What do wasps do?? What’s the point of wasps?? These are commonly uttered, exasperated questions of wasp-laden summers.
Wasps need a new PR agency. They are badly misunderstood, hugely persecuted and victims of incredible abuse. All because they dare to gate crash our summer parties and from time to time kick back.
Yes some wasps sting, but so do honeybees and bumblebees can sting too.
But wasps are an incredibly important part of the garden biodiversity. The wasps that annoy us in the summer are just a few of the thousands of different wasps in the UK.
Invite them to the party
By mid to late summer it’s the social wasps we notice in our gardens, so-called not because they invite themselves to our summer gatherings but because they live in a colony, with a queen, workers and males just like our bumblebees and the honeybee.
If you are planning a lunch out of doors, invite the wasps to the party. Place an almost empty jam pot somewhere else in the garden. Give them some fizzy pop in a shallow bowl for a sugar fix and tell your guests about the good that these wasps do.
These unwanted guests are not just pollinators but they are also incredible garden ‘pest’ control. And that’s because they feed their babies grubs and other insects. The adult wasps collect caterpillars, aphids and other insects to fatten up their babies and that means they clear our gardens of what many gardeners regard as pests. In fact it is estimated that in the UK the social wasps clear 14 million kilograms of insect prey from the environment. So just imagine what a world without wasps might look like?
So we need to embrace the wasps as beneficial insects with a vital role to play.
I have a large wasp nest in my garden right now. And I had dozens of caterpillars on my kale and broccoli, that have been completely cleared. I do have nesting birds, but I suspect the wasps have been collecting them for their offspring.
Greenhouse gardeners will be familiar with tomato whitefly. In fact it’s not just tomatoes that suffer from this sap-sucking insect. It doesn’t take long for plants to start to show signs of an infection. Reduced vigour, sooty mould on the leaves and foliage yellowing and dropping off prematurely. Last season I accidentally introduced greenhouse whitefly into my greenhouse, which was hugely disappointing. But thanks to a microscopic wasp that was supplied weekly from Green Gardener, the little white ghost-like flies appear to be history. Within the wasp family are many parasitic wasps that use the larvae and life cycle of other creatures to raise their own larvae. And so it is with Encarsia formosa, it’s a naturally occurring wasp that lays its eggs inside a whitefly scale. It’s a biological control that keeps plants free from pesticides and toxins and basically allows nature to control the problem as it would naturally. The eggs develop into baby wasps and emerge from the whitefly scales as adults. It’s simple, effective and as the ‘product’ arrives weekly in the post it’s incredibly easy to use.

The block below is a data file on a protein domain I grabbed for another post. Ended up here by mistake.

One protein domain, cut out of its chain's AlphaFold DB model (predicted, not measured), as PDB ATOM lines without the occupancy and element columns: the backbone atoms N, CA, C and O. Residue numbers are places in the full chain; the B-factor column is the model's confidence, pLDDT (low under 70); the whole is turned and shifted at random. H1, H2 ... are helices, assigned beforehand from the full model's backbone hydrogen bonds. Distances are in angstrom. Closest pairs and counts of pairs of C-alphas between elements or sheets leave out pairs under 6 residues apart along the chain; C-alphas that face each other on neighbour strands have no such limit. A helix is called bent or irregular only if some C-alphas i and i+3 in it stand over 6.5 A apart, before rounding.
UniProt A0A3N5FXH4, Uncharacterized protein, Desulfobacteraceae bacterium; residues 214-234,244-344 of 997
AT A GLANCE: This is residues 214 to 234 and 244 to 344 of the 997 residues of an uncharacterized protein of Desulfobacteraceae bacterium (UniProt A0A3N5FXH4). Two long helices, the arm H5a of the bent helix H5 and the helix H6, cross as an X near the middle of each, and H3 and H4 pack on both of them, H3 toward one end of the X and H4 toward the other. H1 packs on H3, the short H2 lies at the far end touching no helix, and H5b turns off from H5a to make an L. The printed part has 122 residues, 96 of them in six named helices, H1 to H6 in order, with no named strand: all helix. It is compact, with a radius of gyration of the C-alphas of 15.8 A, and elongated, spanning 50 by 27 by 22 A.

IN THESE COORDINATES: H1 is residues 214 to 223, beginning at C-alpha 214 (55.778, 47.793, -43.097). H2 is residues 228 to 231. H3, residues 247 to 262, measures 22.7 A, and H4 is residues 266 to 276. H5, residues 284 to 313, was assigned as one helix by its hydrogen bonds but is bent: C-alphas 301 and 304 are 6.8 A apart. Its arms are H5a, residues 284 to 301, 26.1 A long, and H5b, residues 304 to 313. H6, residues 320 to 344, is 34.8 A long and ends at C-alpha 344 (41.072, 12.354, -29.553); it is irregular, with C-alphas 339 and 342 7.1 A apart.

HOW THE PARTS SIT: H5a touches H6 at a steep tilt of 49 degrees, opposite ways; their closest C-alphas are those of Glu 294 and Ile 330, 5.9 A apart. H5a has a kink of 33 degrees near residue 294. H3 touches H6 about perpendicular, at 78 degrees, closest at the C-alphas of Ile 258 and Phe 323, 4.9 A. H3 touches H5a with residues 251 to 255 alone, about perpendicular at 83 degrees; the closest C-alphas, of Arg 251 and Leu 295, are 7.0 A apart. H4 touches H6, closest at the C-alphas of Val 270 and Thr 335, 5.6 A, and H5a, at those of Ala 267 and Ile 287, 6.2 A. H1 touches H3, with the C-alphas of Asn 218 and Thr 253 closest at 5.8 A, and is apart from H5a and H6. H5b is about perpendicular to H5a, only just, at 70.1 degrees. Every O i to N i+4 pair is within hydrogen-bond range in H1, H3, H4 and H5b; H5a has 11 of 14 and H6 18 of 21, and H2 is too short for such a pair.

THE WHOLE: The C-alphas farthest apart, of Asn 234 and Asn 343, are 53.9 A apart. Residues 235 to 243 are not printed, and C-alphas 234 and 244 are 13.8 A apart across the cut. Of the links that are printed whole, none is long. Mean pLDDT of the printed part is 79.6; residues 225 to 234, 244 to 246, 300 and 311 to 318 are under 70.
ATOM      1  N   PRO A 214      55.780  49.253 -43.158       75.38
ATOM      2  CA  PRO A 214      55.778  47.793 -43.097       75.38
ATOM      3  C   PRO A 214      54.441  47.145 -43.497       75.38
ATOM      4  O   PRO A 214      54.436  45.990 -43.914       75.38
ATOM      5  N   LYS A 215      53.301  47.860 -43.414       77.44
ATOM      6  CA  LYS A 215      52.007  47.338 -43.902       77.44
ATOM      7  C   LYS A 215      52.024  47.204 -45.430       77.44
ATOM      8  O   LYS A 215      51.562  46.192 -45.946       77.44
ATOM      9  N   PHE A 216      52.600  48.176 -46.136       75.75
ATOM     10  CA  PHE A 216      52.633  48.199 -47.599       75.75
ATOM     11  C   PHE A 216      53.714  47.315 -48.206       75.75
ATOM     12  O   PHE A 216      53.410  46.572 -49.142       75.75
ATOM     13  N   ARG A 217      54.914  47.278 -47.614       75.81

There are now parasitoid wasps available commercially that can be used to help control all sorts of other ‘pests’ from greenhouse aphids and soft scale, to poultry farm flies and even the dreaded clothes moth. It’s another winning story for Wasp PR and an important reminder that most things are a meal for something else.
Queen social wasps make the most incredible citadels from wood fibre, stripping fences and timber masticating them into a kind of papier-mache. Forming fantastical castles to raise their babes. But did you know that there is a solitary wasp that crafts incredible clay urns, like mini olive oil caskets, attached to the stems of heather plants. And inside the adult female lays an egg and then packs the urn full of caterpillars and other prey to provide a packed lunch for her babies. She is called the Heath Potter wasp; she is quite rare, but absolutely amazing. It’s another example of the wonder of wasps and I share it with you in the hope that you might fall in love just a little bit more with this incredible creatures that are vital pollinators and just as important in our ecosystem as every other living creature or organism.
If you’d like to learn a little bit more about wasps and other unlikely pollinators you might like my new book Attracting Garden Pollinators.
There’s a whole section about wasps that introduces a few of these unsung garden heroes. Author signed copies are available from my website. www.TheGreenJeanie.com